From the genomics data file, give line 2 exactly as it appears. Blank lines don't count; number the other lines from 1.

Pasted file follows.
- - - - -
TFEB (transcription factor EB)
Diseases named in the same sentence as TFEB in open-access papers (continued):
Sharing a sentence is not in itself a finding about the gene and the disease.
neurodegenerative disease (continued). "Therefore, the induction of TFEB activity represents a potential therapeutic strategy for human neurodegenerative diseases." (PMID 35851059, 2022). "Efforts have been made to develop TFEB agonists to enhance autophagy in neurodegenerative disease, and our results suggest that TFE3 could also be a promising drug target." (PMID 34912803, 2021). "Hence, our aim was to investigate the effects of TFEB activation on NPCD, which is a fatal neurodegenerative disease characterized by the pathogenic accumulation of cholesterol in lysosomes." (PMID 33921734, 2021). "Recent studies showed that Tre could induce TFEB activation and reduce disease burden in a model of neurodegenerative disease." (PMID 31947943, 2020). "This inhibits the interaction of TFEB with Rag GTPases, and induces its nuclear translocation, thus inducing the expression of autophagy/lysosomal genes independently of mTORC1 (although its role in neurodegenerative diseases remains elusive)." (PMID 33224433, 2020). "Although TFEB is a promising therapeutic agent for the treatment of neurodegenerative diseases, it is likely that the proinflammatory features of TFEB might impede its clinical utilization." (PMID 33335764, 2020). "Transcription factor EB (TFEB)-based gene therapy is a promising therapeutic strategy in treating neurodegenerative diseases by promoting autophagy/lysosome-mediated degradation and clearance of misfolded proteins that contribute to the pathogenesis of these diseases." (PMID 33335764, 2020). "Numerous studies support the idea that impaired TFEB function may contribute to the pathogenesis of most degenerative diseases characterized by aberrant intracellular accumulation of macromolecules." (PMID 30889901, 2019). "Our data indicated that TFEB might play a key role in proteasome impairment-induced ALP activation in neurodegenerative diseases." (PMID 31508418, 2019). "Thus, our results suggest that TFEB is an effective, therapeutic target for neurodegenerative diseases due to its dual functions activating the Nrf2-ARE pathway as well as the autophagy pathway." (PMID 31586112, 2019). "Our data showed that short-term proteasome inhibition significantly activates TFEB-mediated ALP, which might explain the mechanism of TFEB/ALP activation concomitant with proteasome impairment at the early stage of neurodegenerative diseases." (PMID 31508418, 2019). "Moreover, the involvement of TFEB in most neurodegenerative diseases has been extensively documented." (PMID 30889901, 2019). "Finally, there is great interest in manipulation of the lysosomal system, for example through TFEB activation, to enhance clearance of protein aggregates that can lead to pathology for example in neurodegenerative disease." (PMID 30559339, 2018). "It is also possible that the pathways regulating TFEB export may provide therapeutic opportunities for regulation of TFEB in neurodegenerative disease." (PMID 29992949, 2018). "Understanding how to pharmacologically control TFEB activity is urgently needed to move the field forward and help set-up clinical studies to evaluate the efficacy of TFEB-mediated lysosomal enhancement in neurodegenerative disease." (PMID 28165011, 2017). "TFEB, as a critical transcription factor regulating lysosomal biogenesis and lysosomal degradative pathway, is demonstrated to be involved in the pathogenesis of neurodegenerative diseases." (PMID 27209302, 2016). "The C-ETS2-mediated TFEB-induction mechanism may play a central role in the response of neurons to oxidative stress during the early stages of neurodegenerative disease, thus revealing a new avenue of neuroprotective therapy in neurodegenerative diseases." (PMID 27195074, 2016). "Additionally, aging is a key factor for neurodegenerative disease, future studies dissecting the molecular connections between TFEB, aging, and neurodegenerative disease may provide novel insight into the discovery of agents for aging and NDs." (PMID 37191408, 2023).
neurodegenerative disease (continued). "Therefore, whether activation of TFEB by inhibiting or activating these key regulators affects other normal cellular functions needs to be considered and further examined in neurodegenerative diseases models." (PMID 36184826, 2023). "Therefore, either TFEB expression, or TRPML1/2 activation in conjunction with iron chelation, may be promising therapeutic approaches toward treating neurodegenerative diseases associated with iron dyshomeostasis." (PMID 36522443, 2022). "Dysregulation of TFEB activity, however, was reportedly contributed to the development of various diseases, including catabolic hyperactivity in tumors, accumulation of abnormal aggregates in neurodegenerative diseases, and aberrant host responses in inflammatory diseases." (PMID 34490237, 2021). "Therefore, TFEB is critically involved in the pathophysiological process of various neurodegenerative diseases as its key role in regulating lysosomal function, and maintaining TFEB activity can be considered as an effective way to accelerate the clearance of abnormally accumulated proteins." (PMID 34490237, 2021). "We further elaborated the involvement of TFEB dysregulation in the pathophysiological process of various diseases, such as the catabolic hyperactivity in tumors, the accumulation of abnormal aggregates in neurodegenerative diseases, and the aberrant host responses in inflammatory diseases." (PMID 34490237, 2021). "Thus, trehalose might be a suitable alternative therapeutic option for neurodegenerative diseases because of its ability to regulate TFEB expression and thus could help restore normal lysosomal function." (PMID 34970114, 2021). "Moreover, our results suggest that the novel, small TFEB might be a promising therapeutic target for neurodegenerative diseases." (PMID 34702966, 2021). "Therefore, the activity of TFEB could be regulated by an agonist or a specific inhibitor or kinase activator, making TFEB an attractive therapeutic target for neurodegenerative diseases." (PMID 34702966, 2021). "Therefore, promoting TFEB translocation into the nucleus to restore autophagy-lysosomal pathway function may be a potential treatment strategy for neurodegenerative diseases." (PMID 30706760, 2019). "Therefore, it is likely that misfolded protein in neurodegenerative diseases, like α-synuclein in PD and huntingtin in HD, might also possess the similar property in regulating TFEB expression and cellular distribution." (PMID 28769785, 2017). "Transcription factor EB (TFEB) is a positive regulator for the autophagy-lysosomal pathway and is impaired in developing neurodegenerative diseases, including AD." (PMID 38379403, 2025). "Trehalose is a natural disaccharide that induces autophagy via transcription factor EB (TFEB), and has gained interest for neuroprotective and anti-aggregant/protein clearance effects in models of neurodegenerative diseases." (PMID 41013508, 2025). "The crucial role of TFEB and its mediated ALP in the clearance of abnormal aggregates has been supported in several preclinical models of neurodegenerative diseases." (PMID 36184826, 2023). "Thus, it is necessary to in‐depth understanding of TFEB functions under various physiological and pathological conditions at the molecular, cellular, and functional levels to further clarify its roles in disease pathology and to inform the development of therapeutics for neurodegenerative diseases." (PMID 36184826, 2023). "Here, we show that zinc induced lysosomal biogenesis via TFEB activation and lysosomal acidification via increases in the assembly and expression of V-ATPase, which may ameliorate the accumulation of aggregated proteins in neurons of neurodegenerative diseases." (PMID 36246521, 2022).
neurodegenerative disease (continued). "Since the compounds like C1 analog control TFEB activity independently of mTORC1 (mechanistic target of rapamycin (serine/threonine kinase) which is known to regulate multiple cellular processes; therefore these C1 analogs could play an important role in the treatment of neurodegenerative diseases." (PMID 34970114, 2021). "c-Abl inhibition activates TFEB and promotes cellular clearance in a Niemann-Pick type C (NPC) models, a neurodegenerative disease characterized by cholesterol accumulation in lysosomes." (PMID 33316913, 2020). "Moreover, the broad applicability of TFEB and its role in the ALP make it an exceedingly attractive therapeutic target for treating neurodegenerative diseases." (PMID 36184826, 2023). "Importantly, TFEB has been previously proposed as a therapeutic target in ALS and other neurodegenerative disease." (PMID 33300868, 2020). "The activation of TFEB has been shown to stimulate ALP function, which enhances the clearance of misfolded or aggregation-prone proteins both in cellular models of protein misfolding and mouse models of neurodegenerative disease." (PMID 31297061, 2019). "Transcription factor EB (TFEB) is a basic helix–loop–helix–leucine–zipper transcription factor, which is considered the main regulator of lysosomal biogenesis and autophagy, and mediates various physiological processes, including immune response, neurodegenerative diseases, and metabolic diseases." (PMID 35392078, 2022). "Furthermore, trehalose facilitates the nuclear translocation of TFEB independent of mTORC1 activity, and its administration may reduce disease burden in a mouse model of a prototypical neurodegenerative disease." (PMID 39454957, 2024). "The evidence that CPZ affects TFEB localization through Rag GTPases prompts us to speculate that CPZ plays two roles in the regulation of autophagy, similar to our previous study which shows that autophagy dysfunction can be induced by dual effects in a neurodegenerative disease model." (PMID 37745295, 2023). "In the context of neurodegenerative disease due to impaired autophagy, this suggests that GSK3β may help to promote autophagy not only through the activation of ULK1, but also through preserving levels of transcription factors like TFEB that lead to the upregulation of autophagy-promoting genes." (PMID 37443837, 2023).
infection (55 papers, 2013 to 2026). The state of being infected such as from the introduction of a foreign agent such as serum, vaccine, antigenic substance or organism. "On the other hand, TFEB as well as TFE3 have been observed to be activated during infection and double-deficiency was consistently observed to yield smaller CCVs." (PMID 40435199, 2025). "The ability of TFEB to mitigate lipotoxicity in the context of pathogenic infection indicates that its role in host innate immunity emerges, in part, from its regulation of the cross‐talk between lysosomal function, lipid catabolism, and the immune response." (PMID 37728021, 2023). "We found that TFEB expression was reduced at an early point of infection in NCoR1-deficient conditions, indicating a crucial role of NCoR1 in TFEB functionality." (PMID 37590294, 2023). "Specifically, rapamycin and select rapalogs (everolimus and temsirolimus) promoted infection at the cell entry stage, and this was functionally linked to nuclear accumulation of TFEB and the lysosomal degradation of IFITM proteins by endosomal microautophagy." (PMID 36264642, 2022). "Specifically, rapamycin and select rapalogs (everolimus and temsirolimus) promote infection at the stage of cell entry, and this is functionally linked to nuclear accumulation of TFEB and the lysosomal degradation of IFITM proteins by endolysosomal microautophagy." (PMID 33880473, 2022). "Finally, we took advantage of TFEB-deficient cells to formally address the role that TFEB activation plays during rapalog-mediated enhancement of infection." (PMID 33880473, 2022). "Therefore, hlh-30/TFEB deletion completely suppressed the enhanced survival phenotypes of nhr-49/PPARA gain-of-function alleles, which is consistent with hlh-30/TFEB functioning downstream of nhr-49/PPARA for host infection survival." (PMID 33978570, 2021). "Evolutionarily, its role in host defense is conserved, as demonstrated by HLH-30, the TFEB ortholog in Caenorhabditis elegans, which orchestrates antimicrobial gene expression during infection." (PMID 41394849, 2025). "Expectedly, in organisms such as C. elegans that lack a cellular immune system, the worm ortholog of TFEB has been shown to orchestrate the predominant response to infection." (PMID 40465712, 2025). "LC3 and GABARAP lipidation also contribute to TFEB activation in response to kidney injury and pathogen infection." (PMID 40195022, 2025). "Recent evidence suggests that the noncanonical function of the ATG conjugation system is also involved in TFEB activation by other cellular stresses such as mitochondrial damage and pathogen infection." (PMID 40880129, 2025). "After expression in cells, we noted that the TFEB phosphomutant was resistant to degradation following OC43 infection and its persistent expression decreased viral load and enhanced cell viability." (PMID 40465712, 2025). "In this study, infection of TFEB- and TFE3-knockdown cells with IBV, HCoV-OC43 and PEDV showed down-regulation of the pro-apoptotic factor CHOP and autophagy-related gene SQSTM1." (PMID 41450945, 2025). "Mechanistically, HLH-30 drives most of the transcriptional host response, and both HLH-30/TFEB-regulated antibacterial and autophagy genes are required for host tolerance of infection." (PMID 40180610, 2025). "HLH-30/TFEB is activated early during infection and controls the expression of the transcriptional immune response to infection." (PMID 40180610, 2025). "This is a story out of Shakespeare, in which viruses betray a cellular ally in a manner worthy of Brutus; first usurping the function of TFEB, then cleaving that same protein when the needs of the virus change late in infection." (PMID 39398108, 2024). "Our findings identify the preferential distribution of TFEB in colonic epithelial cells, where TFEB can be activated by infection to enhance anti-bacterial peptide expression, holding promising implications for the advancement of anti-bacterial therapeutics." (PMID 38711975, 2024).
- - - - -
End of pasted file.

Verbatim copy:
Diseases named in the same sentence as TFEB in open-access papers (continued):